Chris Dixon, an ophthalmologist at Veterinary Vision referral practice explains: “Keratoconjunctivitis Sicca (KCS), also known as Dry Eye, is one of the most common ocular conditions vets can see in dogs. Unfortunately we often see cases where the condition has not been noticed, and dogs have sadly developed long term damage as a result. Early diagnosis is essential and can have a significant impact on the long-term prognosis for affected pets. Your vet can perform a simple test in just a few minutes to detect if your dog has the initial symptoms of Dry Eye, and if he or she is one of the predisposed breeds it is highly recommended to have your dog tested annually.

Alongside treatment for the underlying condition, vets will usually recommend the use of artificial tears; such as Remend™ Dry Eye Lubricant drops. The use of artificial tears is important in helping to manage canine Dry Eye effectively and to keep animals as comfortable as possible.

To help communicate the effects of unmanaged Dry Eye, Bayer have launched the ‘Eye Promise’ social media pledge, which invites dog owners to commit to proactively testing and treating their dog. View the pledge on the Jungle For Pets Facebook page –

For more information on Dry Eye and how it can affect your dog go to:

PDWRA would like to thank Bayer Animal Health for their permission to post this information on our website.


Moo Moo and Radley


This photo is of Moo Moo and her great friend Radley.   Many of you will remember Moo, a regular attendee over the years at PDWRA parties, who had lost both her eyes but lived out her life very happily with Maggie and Graham Wright.  Sadly Moo is no longer with us, but Radley – who also has lost both his eyes – is still going strong.

Although not a PDWRA pug, the elderly Radley was in need of a set of puggy wheels and a pushchair.  A local fundraising effort was made by a group of pug supporters, and enough money was raised to buy Radley his wheels and a lovely new pushchair.

The money left over from these purchases – £354.56 – has very kindly been donated by the group to PDWRA. We are truly grateful to you all – and for allowing us to use this delightful photo of the two old friends.

Our new Fundraising Co-ordinator

LynneThe PDWRA Trustees are delighted to announce the appointment of a new Fundraising Co-ordinator for our charity, Lynne Kellow.

Sarah Tomlinson, who was previously in charge of our fundraising activities, stepped down as a Trustee in May due to family reasons. Our grateful thanks are due to Sarah for all her hard work during her years as a Trustee.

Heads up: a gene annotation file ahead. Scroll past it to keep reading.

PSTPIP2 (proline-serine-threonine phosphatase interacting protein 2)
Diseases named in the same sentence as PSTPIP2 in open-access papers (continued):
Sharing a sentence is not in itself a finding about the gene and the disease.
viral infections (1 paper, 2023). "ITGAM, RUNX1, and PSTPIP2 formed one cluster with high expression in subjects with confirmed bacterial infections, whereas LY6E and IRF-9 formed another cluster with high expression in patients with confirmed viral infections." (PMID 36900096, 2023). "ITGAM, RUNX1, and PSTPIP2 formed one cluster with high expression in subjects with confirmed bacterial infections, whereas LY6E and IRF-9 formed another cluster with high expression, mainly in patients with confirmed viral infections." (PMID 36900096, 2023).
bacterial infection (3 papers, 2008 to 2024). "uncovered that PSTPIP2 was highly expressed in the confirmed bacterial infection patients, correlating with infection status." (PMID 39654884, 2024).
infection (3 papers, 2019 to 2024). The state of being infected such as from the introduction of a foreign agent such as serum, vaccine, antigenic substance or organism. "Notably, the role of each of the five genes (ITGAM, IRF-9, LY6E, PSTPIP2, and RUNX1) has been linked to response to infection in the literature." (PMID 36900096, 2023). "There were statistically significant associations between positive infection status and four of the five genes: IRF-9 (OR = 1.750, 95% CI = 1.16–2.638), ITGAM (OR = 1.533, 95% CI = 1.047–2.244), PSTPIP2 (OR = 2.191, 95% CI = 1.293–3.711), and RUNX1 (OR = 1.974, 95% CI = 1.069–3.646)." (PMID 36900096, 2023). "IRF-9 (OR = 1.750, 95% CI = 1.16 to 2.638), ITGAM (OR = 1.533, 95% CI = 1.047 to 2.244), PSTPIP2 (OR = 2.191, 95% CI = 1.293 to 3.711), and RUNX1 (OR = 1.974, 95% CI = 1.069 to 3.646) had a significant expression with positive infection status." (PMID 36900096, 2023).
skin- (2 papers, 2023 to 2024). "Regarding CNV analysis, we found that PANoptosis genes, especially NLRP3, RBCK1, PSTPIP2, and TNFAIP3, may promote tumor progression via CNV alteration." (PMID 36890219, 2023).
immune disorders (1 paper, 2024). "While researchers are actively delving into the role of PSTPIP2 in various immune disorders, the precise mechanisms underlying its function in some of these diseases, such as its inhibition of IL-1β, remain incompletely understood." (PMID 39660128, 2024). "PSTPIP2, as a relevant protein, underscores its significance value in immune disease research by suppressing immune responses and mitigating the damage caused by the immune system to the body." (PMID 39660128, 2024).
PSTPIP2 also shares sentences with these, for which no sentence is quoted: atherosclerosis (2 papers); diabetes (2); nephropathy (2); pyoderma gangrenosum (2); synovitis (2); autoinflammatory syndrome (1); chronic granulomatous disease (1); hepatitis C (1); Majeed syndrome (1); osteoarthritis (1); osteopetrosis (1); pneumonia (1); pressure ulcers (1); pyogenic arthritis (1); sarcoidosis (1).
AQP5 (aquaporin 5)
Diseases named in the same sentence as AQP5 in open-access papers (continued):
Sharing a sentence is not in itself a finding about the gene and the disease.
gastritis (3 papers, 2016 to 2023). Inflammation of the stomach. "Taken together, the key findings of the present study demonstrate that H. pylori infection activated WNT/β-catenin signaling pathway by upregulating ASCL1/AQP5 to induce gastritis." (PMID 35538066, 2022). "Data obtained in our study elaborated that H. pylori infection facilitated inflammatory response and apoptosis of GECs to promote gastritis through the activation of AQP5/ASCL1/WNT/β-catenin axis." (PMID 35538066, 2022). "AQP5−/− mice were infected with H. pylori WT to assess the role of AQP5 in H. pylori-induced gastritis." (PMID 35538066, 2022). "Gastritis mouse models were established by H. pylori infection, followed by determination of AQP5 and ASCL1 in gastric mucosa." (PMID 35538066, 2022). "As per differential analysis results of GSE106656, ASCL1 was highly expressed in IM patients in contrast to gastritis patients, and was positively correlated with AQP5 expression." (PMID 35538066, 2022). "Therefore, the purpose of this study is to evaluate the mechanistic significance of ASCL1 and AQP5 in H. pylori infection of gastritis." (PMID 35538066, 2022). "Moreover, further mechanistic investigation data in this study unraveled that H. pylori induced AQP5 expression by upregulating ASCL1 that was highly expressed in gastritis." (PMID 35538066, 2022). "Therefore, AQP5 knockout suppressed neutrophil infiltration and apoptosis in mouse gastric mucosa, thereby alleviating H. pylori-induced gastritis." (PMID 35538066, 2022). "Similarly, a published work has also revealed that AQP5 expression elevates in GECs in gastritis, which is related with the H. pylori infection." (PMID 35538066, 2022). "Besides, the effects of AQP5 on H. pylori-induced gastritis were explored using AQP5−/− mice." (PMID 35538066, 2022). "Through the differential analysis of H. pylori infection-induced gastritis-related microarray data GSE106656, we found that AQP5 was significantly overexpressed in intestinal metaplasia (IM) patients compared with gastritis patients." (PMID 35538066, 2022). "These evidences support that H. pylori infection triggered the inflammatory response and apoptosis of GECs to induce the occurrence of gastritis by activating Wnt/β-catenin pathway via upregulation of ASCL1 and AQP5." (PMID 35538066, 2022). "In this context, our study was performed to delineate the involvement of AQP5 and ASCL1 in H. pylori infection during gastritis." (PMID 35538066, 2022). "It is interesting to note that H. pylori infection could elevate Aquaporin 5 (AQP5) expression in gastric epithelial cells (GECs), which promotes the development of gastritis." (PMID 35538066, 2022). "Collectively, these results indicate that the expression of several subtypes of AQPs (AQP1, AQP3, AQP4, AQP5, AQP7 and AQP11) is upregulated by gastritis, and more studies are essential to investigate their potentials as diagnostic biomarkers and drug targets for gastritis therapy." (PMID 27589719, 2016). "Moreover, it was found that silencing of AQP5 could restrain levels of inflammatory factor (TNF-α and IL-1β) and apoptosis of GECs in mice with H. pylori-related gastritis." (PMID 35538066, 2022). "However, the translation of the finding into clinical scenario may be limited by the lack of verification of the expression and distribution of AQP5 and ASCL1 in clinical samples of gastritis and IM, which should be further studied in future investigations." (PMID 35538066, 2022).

Lynne and her husband Steve are owned by 8 pugs, one of whom has recently become a registered Pets As Therapy Dog. Lynne has wide experience in the voluntary sector; she has served on a number of Canine Society committees, where her particular responsibilities included organizing Shows and Fun Days as well as publicizing events. Lynne is also involved with a large FB meet-up group in her area, for which she has organized a number of successful events with profits donated to PDWRA.

A number of new fundraising activities, covering a wide range of potential opportunities, are already planned. These include the creation of a new PDWRA FB Fundraising page specifically designed to publicise all future events such as garden parties, meet ups etc.

Our well established and ongoing Stamps Appeal is already very successful, and we plan to extend this into an appeal for used printer cartridges.   Watch this space for details.

New South West Area for PDWRA

Our new South West Area is now up and running, covering the counties of Avon, Somerset, Devon and Cornwall.  We welcome Jane, Maureen and all the other volunteers to our rehoming team.  Please see our Surrendering Your Pug page for our new Area map giving details of the counties in each of our 9 Areas, and for contact telephone numbers should you need or wish to surrender your pug.

Can you help PDWRA?

2017 has been the busiest year for PDWRA Trustees and volunteers to date.  As of today we have had 137 pugs through our rehoming system.

 The sad reality is that many of the pugs surrendered to PDWRA require veterinary care to treat one or often multiple conditions.

 vet bills poster website

Thank you for your continuing support, it has never been more essential.

Recipes for Rescue!


We need your help!

Are you a budding Nadia Hussain, or Jamie Oliver?  Could you give Nigella a run for her money?  Do you love cooking?  Or do you simply have a favourite recipe that you would love to share?

We are compiling a simple recipe book of favourite recipes, contributed by people everywhere, to be sold in aid of PDWRA.  All recipes are welcome, whether for starters, soups, main courses, desserts, cakes – and everything in between… and of course, there will be a section of recipes for dogs!

Please contribute your recipes. If you would prefer not to have your name printed alongside your recipe, please say so.  Otherwise, this is your opportunity to be published!


Recipes should be sent to Charlotte Hill at


Winston’s fundraiser

Karen and her family sadly lost their beautiful black pug Winston to liver cancer on 28 December 2016.   In his memory they held a fundraiser on Good Friday, and donated £75.00 to PDWRA to help us continue our work in Winston’s name.   They had a raffle, a buffet and the children each presented a speech to the guests.  A montage of the afternoon and a copy of the children’s speeches are pictured below.  Tilly aged 11 wrote the top one and Alfie aged 12 wrote the bottom one.

Winston montage 2

Winston pennies

Winston's speech 4

The PDWRA Trustees send grateful thanks to Karen and her family for supporting our Charity.

PDWRA pugs and volunteers at Crufts!

Here are some of us beside the Kennel Club Find a Rescue Dog stand at Crufts on Friday 10 March.  With a wonderful team of helpers + pugs busily promoting the work of PDWRA throughout the day, we thoroughly enjoyed ourselves and a really great day was had!

Pug Dog Welfare & Rescue Association on the Kennel Club main stand as part of Resuce Me Breed Resuce

Photo: Martin Hill / The Kennel Club©